Retiree reaps big from greenhouse farming

Many people dread retirement. In fact, retirement is seen by some people as a dark shadow in their lives.
An agronomist inspects Josephine Kayiganwa’s tomato garden.
An agronomist inspects Josephine Kayiganwa’s tomato garden.

Many people dread retirement. In fact, retirement is seen by some people as a dark shadow in their lives.

However, most forget that they are still productive and can still carry out profitable businesses and activities that can benefit them, their families and the community generally.

That’s why, when a person retires, they should not let all their years of hard work and experience go to waste. They should devote some time to community causes as well as engage in income-generating projects to lead decent lives.

Josephine Kayiganwa, a retiree and former Bralirwa employee, falls in the latter group. Kayiganwa, who retired about two years ago, says she couldn’t just ‘sit and relax’ at home.

“After receiving my retirement package in February 2013, I started a greenhouse farming enterprise, which specialises in tomato growing ,” Kayiganwa says.

 “The project keeps me busy and brings in some good income to sustain me and the family.”

Starting out

Kayiganwa says the initial stages of the business were not a ‘smooth road’ as she encountered many challenges: she was clueless about growing greenhouse tomatoes having spent most part of her career life as an office person.

She says after she got her package, she bought a greenhouse from a neighbour, prepared the garden and planted a hybrid variety of tomatoes. The 8m by 15m greenhouse cost over Rwf2 million.

“However, after the first harvest, the second crop was hit by the bacteria wilt disease, which destroyed all the tomatoes,” she narrates.

The disease mostly affects plants from the soranacea family, including egg plants, tomatoes, Irish potatoes and sweet potatoes.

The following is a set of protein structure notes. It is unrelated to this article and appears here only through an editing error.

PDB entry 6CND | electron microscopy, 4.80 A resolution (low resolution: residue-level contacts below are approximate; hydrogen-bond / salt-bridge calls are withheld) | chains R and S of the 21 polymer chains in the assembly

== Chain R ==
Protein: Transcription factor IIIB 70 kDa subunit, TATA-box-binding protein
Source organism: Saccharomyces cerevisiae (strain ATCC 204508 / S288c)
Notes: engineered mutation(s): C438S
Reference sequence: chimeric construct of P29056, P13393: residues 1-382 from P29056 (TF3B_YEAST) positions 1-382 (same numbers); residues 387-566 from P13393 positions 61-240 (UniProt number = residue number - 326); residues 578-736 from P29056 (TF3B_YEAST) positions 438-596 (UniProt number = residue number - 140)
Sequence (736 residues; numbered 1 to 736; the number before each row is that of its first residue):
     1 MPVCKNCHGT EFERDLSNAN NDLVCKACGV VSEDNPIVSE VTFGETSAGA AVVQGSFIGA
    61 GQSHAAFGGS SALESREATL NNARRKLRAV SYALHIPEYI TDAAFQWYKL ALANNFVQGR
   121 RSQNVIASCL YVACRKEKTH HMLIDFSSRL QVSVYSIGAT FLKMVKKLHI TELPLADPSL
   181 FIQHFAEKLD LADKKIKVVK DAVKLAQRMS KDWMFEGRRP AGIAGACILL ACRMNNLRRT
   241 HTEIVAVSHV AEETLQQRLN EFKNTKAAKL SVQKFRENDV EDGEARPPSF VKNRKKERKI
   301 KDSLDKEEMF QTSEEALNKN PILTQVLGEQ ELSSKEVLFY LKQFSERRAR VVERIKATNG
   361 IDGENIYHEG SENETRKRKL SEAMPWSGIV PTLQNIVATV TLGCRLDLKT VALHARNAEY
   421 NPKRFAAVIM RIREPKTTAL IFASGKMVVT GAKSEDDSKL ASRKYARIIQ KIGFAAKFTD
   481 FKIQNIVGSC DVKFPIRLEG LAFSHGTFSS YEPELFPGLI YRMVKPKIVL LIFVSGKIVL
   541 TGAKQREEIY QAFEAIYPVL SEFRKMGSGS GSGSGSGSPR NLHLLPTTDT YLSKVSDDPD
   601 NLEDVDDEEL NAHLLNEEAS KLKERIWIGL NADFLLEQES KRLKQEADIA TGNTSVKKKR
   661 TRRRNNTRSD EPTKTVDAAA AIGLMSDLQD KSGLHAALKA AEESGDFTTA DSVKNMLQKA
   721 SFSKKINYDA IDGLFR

“I, however, persisted because I wanted to have a sustainable source of income, the challenges notwithstanding. I also continued to seek information and learn from farmers who were more conversant with the business,” she points out.

Kayiganwa says because she did not have enough knowledge about the disease, she contracted Balton Rwanda for technical assistance for a period of eight months.

She notes that she paid Rwf30,000 per visit from the agronomist, which totalled up to Rwf240,000 for the eight months.

However, all this has paid off because the disease was contained and Kayiganwa now harvests around 18,000kg of tomatoes from her garden per season.

She says the project has made her retirement more comfortable and enjoyable.


She advises Rwandans, especially those in formal employment, to plan well for their retirement. She adds that supporting community causes while in retirement could be another way of spending one’s time meaningfully.

Kayiganwa’s example is a living testimony that one can live a rewarding and productive retirement life, if only they plan well, take risks and be innovative. For any retiree out there, especially those with some pieces of land, commercial farming is one of the ways you can spend your retirement years productively.

Always remember that it is never too late to learn, especially new skills that could turn around your life and help you achieve that dream retirement.